Ted Weschler. Joppen
Warren Buffett's deputy increased his retirement fund from $70,000 up to $264 Million in 30 years.
Ted Weschler shared his strategy and tips for saving money in a recent interview.
Weschler shared his experiences with loss and talked about his role at Berkshire Hathaway.
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Warren Buffett's deputy managed to grow his retirement fund from $70,000 up to $264 Million in just 30 years. In a Washington Post interview, he explained how he did it and shared his secrets about how to avoid investment losses.
Ted Weschler, who assists Buffett in managing Berkshire Hathaway’s investment portfolio, spoke with Allan Sloan about his approach for the writer's new column. ProPublica revealed the size of Weschler’s nest egg in June using federal tax returns.
Sloan was informed by Weschler via email that "In a perfect universe, nobody would know about it." He also stated that he hoped the revelation would encourage people to save and invest early in their careers.
In 1984, the investor opened an independent retirement account (IRA). He was 22 years old and earned $22,000 per year as a junior analyst at WR Grace (a chemical company). He maximized his contributions and took advantage of a generous match from his employer. His account grew to more than $70,000 by 1989, the year he quit his job and started a private equity company.
Weschler launched a hedge fund in 2000 that delivered compounded after-fee annual returns of 22% to its clients. This was between 2000 and 2011. After spending $5 million to attend Buffett's annual charity lunch in 2010, Weschler joined Berkshire in 2012.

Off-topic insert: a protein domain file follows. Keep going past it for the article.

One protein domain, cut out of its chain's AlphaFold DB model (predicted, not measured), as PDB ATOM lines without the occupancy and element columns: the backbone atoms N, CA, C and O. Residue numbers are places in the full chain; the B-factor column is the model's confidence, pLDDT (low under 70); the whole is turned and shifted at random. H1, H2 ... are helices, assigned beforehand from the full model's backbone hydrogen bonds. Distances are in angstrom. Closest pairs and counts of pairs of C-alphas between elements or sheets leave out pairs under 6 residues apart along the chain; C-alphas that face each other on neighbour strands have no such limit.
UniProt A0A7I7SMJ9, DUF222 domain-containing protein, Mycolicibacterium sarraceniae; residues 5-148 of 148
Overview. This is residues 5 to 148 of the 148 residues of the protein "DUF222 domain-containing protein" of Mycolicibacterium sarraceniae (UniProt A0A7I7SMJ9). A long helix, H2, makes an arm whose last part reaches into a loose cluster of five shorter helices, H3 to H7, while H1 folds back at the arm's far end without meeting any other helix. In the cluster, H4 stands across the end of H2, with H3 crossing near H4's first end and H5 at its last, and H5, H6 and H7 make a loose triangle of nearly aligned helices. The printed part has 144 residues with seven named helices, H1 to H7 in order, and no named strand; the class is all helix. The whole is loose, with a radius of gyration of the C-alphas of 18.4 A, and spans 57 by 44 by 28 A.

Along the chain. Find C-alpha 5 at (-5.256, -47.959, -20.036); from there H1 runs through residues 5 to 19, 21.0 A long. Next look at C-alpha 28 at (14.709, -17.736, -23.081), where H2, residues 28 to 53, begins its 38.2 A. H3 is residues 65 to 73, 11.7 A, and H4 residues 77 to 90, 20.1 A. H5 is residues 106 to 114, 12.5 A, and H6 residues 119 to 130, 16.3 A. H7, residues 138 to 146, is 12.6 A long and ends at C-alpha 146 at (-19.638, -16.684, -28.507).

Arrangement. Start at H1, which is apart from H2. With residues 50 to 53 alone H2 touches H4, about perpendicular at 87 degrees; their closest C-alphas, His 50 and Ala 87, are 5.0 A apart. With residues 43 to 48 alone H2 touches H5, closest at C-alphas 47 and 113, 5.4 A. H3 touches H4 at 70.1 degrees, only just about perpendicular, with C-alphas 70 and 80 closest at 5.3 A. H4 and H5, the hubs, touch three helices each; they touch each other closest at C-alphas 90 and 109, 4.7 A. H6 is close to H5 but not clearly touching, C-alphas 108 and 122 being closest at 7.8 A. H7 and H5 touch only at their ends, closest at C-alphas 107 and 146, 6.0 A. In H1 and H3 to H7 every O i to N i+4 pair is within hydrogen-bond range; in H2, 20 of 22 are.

The value of the investor's retirement fund grew by more than 300,000% in 1989 to 2018, despite his IRA losing 52% in 1990 due to two major holdings that fell. Weschler, however, stayed positive and focused on the lessons learned from his unrealized loss.
Sloan was told by him that he believes there is no loss. It's just a lesson to be learned.
Notably, Weschler converted an IRA to a Roth IRA in 2012 and paid over $28 million federal income tax. He won't owe taxes on the money he withdraws from his retirement account because he made the switch.
Sloan was told by Buffett's deputy that he has paid less attention his nest egg ever since joining Berkshire. This is partly due to the fact that there is no overlap between investments he analyses for work and those he would purchase for his account. Buffett's deputy now looks for companies that can absorb $500 million or more without Berkshire owning 10%. This suggests that he is focusing on companies with over $5 billion market capitalization.
Weschler, echoing Buffett's sentiments, highlighted to Sloan the importance of index funds for those who don’t have the time or desire to invest in detail. He said that his $70,535 savings at the close of 1989 would have been worth approximately $1.6 million if it had been invested in Vanguard's S&P 500 Index fund. This is a 23-fold increase.
Weschler stated that $1.6 million is a very good starting point. Maximize the employer match and invest 100% in equities.